Simon Carr:

The Sketch: It's enough to make you feel sorry for them...

Share
Related Topics

She'd been called a thief by an elector in her constituency, "and if I'd been a man I would have punched him in the face because I'm not a thief!" No, but Anne Clwyd would have been guilty of assault, affray – and ABH if she was any good at punching.

It can be hard to maintain sympathy with MPs on the expenses issue; they emerge from the worst scandal in a century and immediately start claiming for – I don't know – payments on the African babies they're renting "for constituency purposes", and punching constituents who call them names.

However, in the spirit of public service she named, under privilege, the person at IPSA she believed guilty of offering to leak "the juicy bits" of the new expenses – the director of communications at IPSA.

Maybe the young woman will have been resigned by the time you read this, with severance pay, a relocation package and a place directing communications for the Commission for Standards in Public Life. What, in parenthesis, is IPSA doing with a director of communications? And why are they paying the best part of half a million quid for offices?

Boy, MPs hate IPSA. Roger Gale said the old Fees Office staff had been drawn in and demoralised by "a climate of mistrust inculcated and imposed by the chairman and interim chief executive". And if they achieve their aims they will produce a parliamentary population of "junior anoraks with no experience of life, or the very, very rich".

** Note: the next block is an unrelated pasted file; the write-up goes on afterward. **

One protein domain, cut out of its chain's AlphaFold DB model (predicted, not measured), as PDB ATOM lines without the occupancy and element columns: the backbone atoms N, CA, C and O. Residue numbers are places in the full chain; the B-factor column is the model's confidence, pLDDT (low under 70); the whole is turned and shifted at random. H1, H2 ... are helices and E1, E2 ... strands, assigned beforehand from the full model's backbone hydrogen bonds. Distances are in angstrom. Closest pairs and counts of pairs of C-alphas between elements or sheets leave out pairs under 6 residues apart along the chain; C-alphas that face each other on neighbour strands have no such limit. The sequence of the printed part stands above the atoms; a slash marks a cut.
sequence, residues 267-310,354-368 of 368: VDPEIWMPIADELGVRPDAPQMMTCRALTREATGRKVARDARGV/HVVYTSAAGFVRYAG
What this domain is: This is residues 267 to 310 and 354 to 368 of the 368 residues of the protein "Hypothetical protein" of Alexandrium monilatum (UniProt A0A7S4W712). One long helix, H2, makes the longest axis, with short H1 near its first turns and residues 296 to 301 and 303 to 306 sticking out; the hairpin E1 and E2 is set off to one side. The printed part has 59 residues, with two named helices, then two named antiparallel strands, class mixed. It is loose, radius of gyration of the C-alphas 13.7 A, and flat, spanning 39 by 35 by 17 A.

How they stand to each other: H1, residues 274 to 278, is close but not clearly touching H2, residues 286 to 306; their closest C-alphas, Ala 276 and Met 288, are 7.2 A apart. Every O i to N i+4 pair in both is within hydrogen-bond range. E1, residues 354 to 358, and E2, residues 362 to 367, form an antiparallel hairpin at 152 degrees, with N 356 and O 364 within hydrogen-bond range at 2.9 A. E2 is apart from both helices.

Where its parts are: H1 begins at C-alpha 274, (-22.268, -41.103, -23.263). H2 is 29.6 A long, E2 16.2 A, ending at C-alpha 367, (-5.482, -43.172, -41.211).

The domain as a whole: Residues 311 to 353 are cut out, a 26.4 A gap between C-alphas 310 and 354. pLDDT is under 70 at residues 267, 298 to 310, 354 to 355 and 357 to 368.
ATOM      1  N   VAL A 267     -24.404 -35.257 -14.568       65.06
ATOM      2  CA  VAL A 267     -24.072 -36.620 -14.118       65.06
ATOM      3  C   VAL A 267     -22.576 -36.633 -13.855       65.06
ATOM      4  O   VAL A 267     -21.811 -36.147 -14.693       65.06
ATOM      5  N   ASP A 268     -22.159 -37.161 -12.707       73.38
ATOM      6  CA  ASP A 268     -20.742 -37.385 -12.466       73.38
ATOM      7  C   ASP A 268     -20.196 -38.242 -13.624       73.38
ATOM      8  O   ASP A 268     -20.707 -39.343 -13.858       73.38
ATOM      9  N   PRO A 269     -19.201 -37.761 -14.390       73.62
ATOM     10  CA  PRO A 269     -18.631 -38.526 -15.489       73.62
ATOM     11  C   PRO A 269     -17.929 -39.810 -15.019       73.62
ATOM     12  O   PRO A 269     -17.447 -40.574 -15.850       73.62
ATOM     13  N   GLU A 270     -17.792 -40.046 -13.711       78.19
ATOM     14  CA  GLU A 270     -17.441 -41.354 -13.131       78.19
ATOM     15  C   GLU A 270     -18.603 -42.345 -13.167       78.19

From stories you hear, there is indeed something abusive about the way IPSA conducts its business. They tell MPs how many times they can visit their constituency. They turn down claims for ordinary office equipment. They make life very difficult for family life – especially for younger mothers.

They also pay in arrears, so MPs suddenly might have to arrange an overdraft of £10,000 to run their office. "You've got plenty of money, you're an MP," IPSA staff are reported to have said, "pay for it yourself."

It is the revenge of the mandarins; it has a punitive element in it that is as offensive as duck houses. Adam Afriyie pitched for the debate to the new Backbench Business Committee – and produced to an appreciative House a cunning argument, and a plausible strategy.

It wasn't about MPs and their difficulties, he said. It was about us, constituents, voters, taxpayers, democracy. It's an audacious line but it has a chance. His offer is that IPSA produces a streamlined version of itself by 30 April or Parliament will legislate for it. And maybe there's a chance of that as well.

If you take MPs' accounts of it, IPSA is Gordon Brown's last bequest. Bureaucratic, expensive, cumbersome, self-righteous and vindictive. It's a last whiff of sulphur.

React Now

  • Get to the point
Latest stories from i100
Have you tried new the Independent Digital Edition apps?
iJobs Job Widget
iJobs General

Recruitment Genius: Senior Web Designer / Front End Developer

£28000 - £32000 per annum: Recruitment Genius: This fast expanding web managem...

Ashdown Group: Trainee Consultant - Surrey / South West London

£22000 per annum + pension,bonus,career progression: Ashdown Group: An establi...

Ashdown Group: Trainee Consultant - Surrey/ South West London

£22000 per annum + pension,bonus,career progression: Ashdown Group: An establi...

Ashdown Group: Recruitment Consultant / Account Manager - Surrey / SW London

£40000 per annum + realistic targets: Ashdown Group: A thriving recruitment co...